Austria has already introduced a clampdown on women wearing the controversial head gear.Foto: Bild: Metropolico.org / flickr (CC BY-SA 2.0)
headscarves 30. Juli 2018 / 14:04Austria: Iran 20y Jail Over Headscarf Justifies Ban
Austria s Foreign Minister says the government is even more determined to ban headscarves in schools after a woman in Iran was jailed for 20 years for removing hers.
Austria has already introduced a clampdown on women wearing the controversial head gear, and now the country s female Foreign Minister Karin Kneissl said the jailing of Iranian woman Shaparak Shajarizadeh for 20 years was proof that headscarves were a symbol of the oppression of women.
Shaparak was one of a number of women who were jailed for “opposing the compulsory hijab” and “waving a white flag of peace in the street”. It was part of a process known as “white Wednesdays” and the 42-year-old was then tortured and beaten according to her lawyer quoted by Amnesty International.
Austria was criticised when they introduced a ban on women wearing clothing that covers their faces including burqas and facial veils just over a year ago, but now Kneissl says it did not go far enough.
She said: “The headscarf is a symbol of the oppression of women because of patriarchal and archaic misconceptions that should have nothing to do with a modern open and free society.”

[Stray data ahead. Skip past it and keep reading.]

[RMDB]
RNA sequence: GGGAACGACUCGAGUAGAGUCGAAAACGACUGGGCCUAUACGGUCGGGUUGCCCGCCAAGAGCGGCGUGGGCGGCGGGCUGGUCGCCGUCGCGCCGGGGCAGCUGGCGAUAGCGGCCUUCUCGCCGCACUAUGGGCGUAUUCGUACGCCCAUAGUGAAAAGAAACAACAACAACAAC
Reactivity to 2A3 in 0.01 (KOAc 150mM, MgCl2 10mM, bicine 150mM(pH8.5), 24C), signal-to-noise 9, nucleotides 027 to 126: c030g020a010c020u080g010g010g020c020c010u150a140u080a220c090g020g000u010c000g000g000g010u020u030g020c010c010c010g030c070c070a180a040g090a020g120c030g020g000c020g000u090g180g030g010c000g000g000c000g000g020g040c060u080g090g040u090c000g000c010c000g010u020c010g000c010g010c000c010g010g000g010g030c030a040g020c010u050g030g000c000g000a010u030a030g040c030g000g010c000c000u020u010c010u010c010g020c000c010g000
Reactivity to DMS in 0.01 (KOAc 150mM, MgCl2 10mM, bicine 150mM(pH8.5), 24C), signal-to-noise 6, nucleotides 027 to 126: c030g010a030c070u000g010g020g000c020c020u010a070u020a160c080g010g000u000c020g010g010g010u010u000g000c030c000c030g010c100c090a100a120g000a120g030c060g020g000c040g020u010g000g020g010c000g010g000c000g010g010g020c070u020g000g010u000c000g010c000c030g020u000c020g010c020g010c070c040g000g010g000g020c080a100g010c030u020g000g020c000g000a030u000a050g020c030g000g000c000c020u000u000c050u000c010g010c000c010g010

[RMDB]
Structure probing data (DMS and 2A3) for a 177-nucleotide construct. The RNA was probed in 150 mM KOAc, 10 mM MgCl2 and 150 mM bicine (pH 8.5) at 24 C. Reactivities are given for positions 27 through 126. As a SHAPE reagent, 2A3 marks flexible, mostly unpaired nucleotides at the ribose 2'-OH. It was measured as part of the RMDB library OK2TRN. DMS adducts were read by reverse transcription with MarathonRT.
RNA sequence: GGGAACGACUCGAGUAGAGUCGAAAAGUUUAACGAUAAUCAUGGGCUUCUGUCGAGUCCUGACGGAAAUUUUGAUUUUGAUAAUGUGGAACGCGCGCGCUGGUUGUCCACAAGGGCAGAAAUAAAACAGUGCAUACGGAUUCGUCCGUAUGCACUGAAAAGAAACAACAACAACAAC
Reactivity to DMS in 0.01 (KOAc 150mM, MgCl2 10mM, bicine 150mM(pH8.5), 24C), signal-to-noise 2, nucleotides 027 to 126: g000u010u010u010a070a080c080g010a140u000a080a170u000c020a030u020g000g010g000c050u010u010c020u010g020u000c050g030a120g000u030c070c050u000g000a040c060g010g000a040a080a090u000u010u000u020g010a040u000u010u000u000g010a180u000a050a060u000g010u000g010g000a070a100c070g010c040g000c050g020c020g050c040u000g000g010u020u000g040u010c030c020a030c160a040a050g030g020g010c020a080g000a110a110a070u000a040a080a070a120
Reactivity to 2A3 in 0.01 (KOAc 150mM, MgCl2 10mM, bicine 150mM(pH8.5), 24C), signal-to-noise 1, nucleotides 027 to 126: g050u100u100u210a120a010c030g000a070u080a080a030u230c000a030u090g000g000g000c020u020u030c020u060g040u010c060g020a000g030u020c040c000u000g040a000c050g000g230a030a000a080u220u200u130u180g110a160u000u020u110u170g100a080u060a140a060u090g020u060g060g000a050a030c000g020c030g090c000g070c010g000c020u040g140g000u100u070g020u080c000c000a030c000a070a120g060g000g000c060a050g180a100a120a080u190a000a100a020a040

“Such attitudes have no place in Austria. The case (of Shaparak Shajarizadeh) shows clearly that we need to take more steps to protect the rights of women.”
She added that the country respected religious freedom and that every person had the right to decide what they wore, but she added that that did not mean that Muslim women or girls in Austria had to live in fear because they were ordered to wear the headscarf.
She added: “It shows that the headscarf ban for girls in nurseries and primary schools is absolutely the right move.”
Under the ban already in place, older women caught wearing the facial coverings are fined 150 EUR (131 GBP) on the spot.
The law was partly designed to ensure that Muslim women showed their faces in public as part of a plan to integrate migrants. Also included in the measures were a requirement that new arrivals learn German and accept Austrian norms and values.